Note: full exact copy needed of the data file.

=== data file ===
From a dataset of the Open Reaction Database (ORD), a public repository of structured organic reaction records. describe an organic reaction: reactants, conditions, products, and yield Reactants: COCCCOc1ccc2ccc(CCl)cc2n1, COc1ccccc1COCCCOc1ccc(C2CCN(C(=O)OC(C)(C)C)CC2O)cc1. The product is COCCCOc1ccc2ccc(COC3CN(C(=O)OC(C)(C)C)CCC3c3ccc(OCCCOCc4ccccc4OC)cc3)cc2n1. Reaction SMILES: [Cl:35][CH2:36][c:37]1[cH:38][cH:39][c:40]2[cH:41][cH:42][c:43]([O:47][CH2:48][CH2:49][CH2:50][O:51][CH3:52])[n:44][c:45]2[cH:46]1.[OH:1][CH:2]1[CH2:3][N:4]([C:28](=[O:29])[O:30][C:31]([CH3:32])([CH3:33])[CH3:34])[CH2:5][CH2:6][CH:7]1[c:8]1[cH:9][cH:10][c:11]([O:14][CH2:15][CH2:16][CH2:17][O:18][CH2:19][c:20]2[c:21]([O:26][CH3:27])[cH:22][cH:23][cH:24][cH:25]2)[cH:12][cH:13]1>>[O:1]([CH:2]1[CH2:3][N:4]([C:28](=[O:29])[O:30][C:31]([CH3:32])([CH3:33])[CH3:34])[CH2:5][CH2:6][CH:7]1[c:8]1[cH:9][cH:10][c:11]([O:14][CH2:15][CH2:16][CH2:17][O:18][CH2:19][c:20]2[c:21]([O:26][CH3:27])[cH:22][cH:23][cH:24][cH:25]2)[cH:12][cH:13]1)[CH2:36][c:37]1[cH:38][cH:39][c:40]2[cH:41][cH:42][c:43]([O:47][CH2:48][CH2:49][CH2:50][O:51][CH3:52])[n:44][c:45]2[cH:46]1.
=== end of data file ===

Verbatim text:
From a dataset of the Open Reaction Database (ORD), a public repository of structured organic reaction records. describe an organic reaction: reactants, conditions, products, and yield Reactants: COCCCOc1ccc2ccc(CCl)cc2n1, COc1ccccc1COCCCOc1ccc(C2CCN(C(=O)OC(C)(C)C)CC2O)cc1. The product is COCCCOc1ccc2ccc(COC3CN(C(=O)OC(C)(C)C)CCC3c3ccc(OCCCOCc4ccccc4OC)cc3)cc2n1. Reaction SMILES: [Cl:35][CH2:36][c:37]1[cH:38][cH:39][c:40]2[cH:41][cH:42][c:43]([O:47][CH2:48][CH2:49][CH2:50][O:51][CH3:52])[n:44][c:45]2[cH:46]1.[OH:1][CH:2]1[CH2:3][N:4]([C:28](=[O:29])[O:30][C:31]([CH3:32])([CH3:33])[CH3:34])[CH2:5][CH2:6][CH:7]1[c:8]1[cH:9][cH:10][c:11]([O:14][CH2:15][CH2:16][CH2:17][O:18][CH2:19][c:20]2[c:21]([O:26][CH3:27])[cH:22][cH:23][cH:24][cH:25]2)[cH:12][cH:13]1>>[O:1]([CH:2]1[CH2:3][N:4]([C:28](=[O:29])[O:30][C:31]([CH3:32])([CH3:33])[CH3:34])[CH2:5][CH2:6][CH:7]1[c:8]1[cH:9][cH:10][c:11]([O:14][CH2:15][CH2:16][CH2:17][O:18][CH2:19][c:20]2[c:21]([O:26][CH3:27])[cH:22][cH:23][cH:24][cH:25]2)[cH:12][cH:13]1)[CH2:36][c:37]1[cH:38][cH:39][c:40]2[cH:41][cH:42][c:43]([O:47][CH2:48][CH2:49][CH2:50][O:51][CH3:52])[n:44][c:45]2[cH:46]1.